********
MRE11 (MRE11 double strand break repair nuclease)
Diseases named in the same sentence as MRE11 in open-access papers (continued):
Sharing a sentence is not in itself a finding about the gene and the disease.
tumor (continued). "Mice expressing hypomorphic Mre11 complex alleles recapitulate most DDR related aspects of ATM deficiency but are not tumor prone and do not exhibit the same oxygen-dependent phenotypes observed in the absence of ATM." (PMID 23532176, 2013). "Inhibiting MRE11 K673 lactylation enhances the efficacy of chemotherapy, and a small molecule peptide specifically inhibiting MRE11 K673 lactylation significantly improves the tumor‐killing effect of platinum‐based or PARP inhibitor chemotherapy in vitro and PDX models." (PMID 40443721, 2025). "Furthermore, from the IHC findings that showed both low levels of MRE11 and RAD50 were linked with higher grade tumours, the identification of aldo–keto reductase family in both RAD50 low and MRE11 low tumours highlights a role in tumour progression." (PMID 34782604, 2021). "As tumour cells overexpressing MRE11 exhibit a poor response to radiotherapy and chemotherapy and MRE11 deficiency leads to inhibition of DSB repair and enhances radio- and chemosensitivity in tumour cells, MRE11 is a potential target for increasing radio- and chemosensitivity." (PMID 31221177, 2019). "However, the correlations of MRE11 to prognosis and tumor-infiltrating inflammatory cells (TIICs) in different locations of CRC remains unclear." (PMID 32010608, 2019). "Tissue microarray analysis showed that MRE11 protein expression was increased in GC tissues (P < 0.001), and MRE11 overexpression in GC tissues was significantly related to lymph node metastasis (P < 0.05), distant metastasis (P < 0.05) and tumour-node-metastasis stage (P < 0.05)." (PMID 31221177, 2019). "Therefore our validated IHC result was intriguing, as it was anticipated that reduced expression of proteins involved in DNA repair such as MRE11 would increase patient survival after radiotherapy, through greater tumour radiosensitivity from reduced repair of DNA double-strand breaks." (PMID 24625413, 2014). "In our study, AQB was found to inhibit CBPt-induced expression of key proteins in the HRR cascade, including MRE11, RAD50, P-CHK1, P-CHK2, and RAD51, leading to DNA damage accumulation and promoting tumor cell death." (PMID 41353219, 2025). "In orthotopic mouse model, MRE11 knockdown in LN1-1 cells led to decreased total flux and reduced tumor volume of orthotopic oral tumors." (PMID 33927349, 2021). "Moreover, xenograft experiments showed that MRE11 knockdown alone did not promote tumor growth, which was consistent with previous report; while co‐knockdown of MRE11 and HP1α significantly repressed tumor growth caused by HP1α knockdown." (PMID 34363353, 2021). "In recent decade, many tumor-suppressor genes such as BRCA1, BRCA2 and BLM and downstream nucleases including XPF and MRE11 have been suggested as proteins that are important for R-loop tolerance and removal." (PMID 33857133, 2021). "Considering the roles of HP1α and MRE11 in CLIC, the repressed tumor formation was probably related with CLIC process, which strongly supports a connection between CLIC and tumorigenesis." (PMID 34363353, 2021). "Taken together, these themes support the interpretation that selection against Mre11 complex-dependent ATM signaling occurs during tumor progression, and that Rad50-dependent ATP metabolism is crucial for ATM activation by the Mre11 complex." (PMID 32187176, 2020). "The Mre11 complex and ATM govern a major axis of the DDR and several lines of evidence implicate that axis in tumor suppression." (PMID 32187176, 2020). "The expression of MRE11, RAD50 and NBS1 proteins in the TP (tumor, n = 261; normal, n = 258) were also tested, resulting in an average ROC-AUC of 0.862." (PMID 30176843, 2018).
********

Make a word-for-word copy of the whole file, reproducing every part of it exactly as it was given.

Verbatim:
MRE11 (MRE11 double strand break repair nuclease)
Diseases named in the same sentence as MRE11 in open-access papers (continued):
Sharing a sentence is not in itself a finding about the gene and the disease.
tumor (continued). "Mice expressing hypomorphic Mre11 complex alleles recapitulate most DDR related aspects of ATM deficiency but are not tumor prone and do not exhibit the same oxygen-dependent phenotypes observed in the absence of ATM." (PMID 23532176, 2013). "Inhibiting MRE11 K673 lactylation enhances the efficacy of chemotherapy, and a small molecule peptide specifically inhibiting MRE11 K673 lactylation significantly improves the tumor‐killing effect of platinum‐based or PARP inhibitor chemotherapy in vitro and PDX models." (PMID 40443721, 2025). "Furthermore, from the IHC findings that showed both low levels of MRE11 and RAD50 were linked with higher grade tumours, the identification of aldo–keto reductase family in both RAD50 low and MRE11 low tumours highlights a role in tumour progression." (PMID 34782604, 2021). "As tumour cells overexpressing MRE11 exhibit a poor response to radiotherapy and chemotherapy and MRE11 deficiency leads to inhibition of DSB repair and enhances radio- and chemosensitivity in tumour cells, MRE11 is a potential target for increasing radio- and chemosensitivity." (PMID 31221177, 2019). "However, the correlations of MRE11 to prognosis and tumor-infiltrating inflammatory cells (TIICs) in different locations of CRC remains unclear." (PMID 32010608, 2019). "Tissue microarray analysis showed that MRE11 protein expression was increased in GC tissues (P < 0.001), and MRE11 overexpression in GC tissues was significantly related to lymph node metastasis (P < 0.05), distant metastasis (P < 0.05) and tumour-node-metastasis stage (P < 0.05)." (PMID 31221177, 2019). "Therefore our validated IHC result was intriguing, as it was anticipated that reduced expression of proteins involved in DNA repair such as MRE11 would increase patient survival after radiotherapy, through greater tumour radiosensitivity from reduced repair of DNA double-strand breaks." (PMID 24625413, 2014). "In our study, AQB was found to inhibit CBPt-induced expression of key proteins in the HRR cascade, including MRE11, RAD50, P-CHK1, P-CHK2, and RAD51, leading to DNA damage accumulation and promoting tumor cell death." (PMID 41353219, 2025). "In orthotopic mouse model, MRE11 knockdown in LN1-1 cells led to decreased total flux and reduced tumor volume of orthotopic oral tumors." (PMID 33927349, 2021). "Moreover, xenograft experiments showed that MRE11 knockdown alone did not promote tumor growth, which was consistent with previous report; while co‐knockdown of MRE11 and HP1α significantly repressed tumor growth caused by HP1α knockdown." (PMID 34363353, 2021). "In recent decade, many tumor-suppressor genes such as BRCA1, BRCA2 and BLM and downstream nucleases including XPF and MRE11 have been suggested as proteins that are important for R-loop tolerance and removal." (PMID 33857133, 2021). "Considering the roles of HP1α and MRE11 in CLIC, the repressed tumor formation was probably related with CLIC process, which strongly supports a connection between CLIC and tumorigenesis." (PMID 34363353, 2021). "Taken together, these themes support the interpretation that selection against Mre11 complex-dependent ATM signaling occurs during tumor progression, and that Rad50-dependent ATP metabolism is crucial for ATM activation by the Mre11 complex." (PMID 32187176, 2020). "The Mre11 complex and ATM govern a major axis of the DDR and several lines of evidence implicate that axis in tumor suppression." (PMID 32187176, 2020). "The expression of MRE11, RAD50 and NBS1 proteins in the TP (tumor, n = 261; normal, n = 258) were also tested, resulting in an average ROC-AUC of 0.862." (PMID 30176843, 2018).